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Conditional Cash Transfers and Health Outcomes - RBF Health

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					Conditional Cash Transfers for
Improving Utilization of Health
Services
Health Systems Innovation
Workshop
Abuja, January 25th-29th, 2010
Conditional Cash Transfers (CCTs)
• Cash transfers are conditioned when in addition to
  satisfying a selection criteria, beneficiaries are
  required to regularly undertake some pre-specified
  action

• CCTs Government programs that transfer cash to
  poor families on the condition that those families
  make investments in human capital, usually:
  ▫ Sending children to school regularly
  ▫ Taking children to regular health and nutrition check
    ups
For example –Colombia
• The program transfers about US$40 per month
  (about 30% of household consumption) to extremely
  poor families with children less than 18 living in
  rural areas
• To receive the transfers:
  ▫ Children 6-18 have to attend school regularly (85%)
  ▫ Children less than 6 have to be taken to health centers
    every two (0-1) or six months (2-5).
• Transfer has two parts:
  ▫ A single transfer if the family has children less than 5
  ▫ Additional transfers for every school age child
Objectives
• Two broad objectives:
 ▫ Short-term: support household
   consumption/income protection
 ▫ Mid-term: accumulate human capital and break the
   intergeneration transmission of poverty
• Specific objectives depend on the defined sector
  goals (e.g., schooling, health status, nutrition)
Rationale
• Cash Transfers to
  ▫ Help poor families to access basic services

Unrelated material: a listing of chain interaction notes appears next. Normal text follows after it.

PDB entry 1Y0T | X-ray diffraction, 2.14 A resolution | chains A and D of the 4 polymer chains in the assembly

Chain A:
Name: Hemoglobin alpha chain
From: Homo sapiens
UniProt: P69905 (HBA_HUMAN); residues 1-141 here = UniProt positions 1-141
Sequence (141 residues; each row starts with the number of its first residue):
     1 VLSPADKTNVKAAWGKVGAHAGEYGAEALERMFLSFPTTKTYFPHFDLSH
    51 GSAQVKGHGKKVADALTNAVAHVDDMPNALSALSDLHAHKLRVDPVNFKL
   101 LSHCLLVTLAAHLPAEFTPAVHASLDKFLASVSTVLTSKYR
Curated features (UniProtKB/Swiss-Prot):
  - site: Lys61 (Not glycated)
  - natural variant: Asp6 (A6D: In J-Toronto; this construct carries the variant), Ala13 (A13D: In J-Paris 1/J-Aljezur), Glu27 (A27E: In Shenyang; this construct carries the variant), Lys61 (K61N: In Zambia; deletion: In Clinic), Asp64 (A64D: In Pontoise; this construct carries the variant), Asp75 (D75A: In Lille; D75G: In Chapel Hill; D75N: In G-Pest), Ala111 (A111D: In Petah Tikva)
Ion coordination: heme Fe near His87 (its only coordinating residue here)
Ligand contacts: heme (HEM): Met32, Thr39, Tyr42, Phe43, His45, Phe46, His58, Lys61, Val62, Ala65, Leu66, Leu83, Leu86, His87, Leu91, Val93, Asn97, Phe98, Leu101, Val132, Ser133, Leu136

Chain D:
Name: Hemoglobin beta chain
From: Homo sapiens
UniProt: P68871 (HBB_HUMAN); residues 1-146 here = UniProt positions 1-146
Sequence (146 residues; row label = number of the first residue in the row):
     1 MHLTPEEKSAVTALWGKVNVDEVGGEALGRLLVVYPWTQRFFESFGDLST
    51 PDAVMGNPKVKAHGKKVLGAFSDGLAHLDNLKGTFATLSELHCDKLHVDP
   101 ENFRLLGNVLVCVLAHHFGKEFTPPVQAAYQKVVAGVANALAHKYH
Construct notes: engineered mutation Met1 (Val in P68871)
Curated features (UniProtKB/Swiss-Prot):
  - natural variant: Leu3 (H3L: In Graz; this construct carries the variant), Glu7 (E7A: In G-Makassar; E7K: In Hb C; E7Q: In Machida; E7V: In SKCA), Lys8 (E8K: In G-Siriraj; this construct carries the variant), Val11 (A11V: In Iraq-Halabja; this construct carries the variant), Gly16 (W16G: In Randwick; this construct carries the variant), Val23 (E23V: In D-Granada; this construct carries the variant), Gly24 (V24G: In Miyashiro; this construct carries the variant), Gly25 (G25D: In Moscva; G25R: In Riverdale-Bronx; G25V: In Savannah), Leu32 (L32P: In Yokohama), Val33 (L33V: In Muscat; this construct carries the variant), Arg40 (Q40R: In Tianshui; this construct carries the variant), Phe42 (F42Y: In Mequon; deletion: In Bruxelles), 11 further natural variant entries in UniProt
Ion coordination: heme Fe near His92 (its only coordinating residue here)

▫ Create incentives to change behaviors
• CCTs reach their long-term goals by boosting
  demand for specific social services
• Therefore, CCTs make sense only if supply of
  social services is available for, and reachable by
  beneficiaries
CCTs are effective to reach the
poorest…
….help them to improve their consumption

• Colombia: higher consumption of proteins
  (milk, meat, eggs) and cereals; and children
  cloths. No evidence of additional consumption of
  alcohol or goods for adults
• In Brazil, 60% of the transfer spent in food; in
  75% of families enhanced variety of food,
  increased the number of meals, and improved
  quality of food (more proteins).
CCTs assisted families to use health
facilities for their children…
  ▫ Growth monitoring check ups
     México (+30-60%), Nicaragua (29%), Honduras
      (+12-20%), Colombia (+23-30%)
  ▫ Visit to clinics
     Colombia: (+30% (0-2), +50% (2-4)), Honduras
      (+20%)
  ▫ Pre-natal check ups:
     México (+6%), Honduras (+19%), Brazil (+6%)
…helping to reduce stunting…
•   In México, beneficiary children are 1cm taller
    than non-beneficiaries after 2 years

•   In Colombia and Nicaragua stunting among
    beneficiaries is 6.9 and 5.3 percentage points
    lower

•   In Brazil, after two years of exposure to Bolsa
    Familia birth weight is approximately 200 gms
    more among beneficiaries.
… and increase immunization coverage
•   Colombia: +9% (DPT3)
•   Honduras: +7% (DPT3)
•   Nicaragua: +18% (full)
•   Turkey: +14% (full)




(difference between beneficiaries and non-beneficiaries)
             Key implementation issues:
                The CCT basic cycle
                        Define target
Program                  population
objectives                                   Selection of
   and                                      beneficiaries